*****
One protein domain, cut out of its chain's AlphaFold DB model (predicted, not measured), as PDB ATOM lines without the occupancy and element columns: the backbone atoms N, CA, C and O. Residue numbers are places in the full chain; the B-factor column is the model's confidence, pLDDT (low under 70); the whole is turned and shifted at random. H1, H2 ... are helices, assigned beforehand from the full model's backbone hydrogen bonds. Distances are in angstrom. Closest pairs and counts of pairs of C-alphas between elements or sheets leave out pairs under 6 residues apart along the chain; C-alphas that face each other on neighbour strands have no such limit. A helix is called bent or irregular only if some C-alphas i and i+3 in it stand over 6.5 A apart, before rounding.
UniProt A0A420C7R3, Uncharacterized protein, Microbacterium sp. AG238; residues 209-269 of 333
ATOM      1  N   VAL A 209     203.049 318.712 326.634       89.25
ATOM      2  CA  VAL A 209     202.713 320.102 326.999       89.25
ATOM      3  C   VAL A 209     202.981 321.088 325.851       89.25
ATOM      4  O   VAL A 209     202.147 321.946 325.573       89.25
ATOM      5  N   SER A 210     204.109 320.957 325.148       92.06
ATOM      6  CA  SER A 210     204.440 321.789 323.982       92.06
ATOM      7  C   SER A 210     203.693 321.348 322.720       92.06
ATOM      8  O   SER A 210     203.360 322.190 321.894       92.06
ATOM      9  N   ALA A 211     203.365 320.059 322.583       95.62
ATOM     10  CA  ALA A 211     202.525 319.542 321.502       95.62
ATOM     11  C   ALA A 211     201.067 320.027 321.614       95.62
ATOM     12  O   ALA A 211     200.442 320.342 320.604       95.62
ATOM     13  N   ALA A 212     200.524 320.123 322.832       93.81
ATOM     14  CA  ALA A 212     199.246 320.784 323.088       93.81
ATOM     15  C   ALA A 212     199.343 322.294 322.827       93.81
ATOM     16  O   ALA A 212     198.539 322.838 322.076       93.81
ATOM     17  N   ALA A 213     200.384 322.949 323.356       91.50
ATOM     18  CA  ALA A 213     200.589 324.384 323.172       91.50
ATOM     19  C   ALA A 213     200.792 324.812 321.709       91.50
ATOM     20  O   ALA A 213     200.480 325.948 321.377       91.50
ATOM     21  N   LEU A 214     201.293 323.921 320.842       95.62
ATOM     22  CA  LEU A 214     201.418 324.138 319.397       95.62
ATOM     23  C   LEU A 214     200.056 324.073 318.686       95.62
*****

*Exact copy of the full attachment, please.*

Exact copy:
One protein domain, cut out of its chain's AlphaFold DB model (predicted, not measured), as PDB ATOM lines without the occupancy and element columns: the backbone atoms N, CA, C and O. Residue numbers are places in the full chain; the B-factor column is the model's confidence, pLDDT (low under 70); the whole is turned and shifted at random. H1, H2 ... are helices, assigned beforehand from the full model's backbone hydrogen bonds. Distances are in angstrom. Closest pairs and counts of pairs of C-alphas between elements or sheets leave out pairs under 6 residues apart along the chain; C-alphas that face each other on neighbour strands have no such limit. A helix is called bent or irregular only if some C-alphas i and i+3 in it stand over 6.5 A apart, before rounding.
UniProt A0A420C7R3, Uncharacterized protein, Microbacterium sp. AG238; residues 209-269 of 333
ATOM      1  N   VAL A 209     203.049 318.712 326.634       89.25
ATOM      2  CA  VAL A 209     202.713 320.102 326.999       89.25
ATOM      3  C   VAL A 209     202.981 321.088 325.851       89.25
ATOM      4  O   VAL A 209     202.147 321.946 325.573       89.25
ATOM      5  N   SER A 210     204.109 320.957 325.148       92.06
ATOM      6  CA  SER A 210     204.440 321.789 323.982       92.06
ATOM      7  C   SER A 210     203.693 321.348 322.720       92.06
ATOM      8  O   SER A 210     203.360 322.190 321.894       92.06
ATOM      9  N   ALA A 211     203.365 320.059 322.583       95.62
ATOM     10  CA  ALA A 211     202.525 319.542 321.502       95.62
ATOM     11  C   ALA A 211     201.067 320.027 321.614       95.62
ATOM     12  O   ALA A 211     200.442 320.342 320.604       95.62
ATOM     13  N   ALA A 212     200.524 320.123 322.832       93.81
ATOM     14  CA  ALA A 212     199.246 320.784 323.088       93.81
ATOM     15  C   ALA A 212     199.343 322.294 322.827       93.81
ATOM     16  O   ALA A 212     198.539 322.838 322.076       93.81
ATOM     17  N   ALA A 213     200.384 322.949 323.356       91.50
ATOM     18  CA  ALA A 213     200.589 324.384 323.172       91.50
ATOM     19  C   ALA A 213     200.792 324.812 321.709       91.50
ATOM     20  O   ALA A 213     200.480 325.948 321.377       91.50
ATOM     21  N   LEU A 214     201.293 323.921 320.842       95.62
ATOM     22  CA  LEU A 214     201.418 324.138 319.397       95.62
ATOM     23  C   LEU A 214     200.056 324.073 318.686       95.62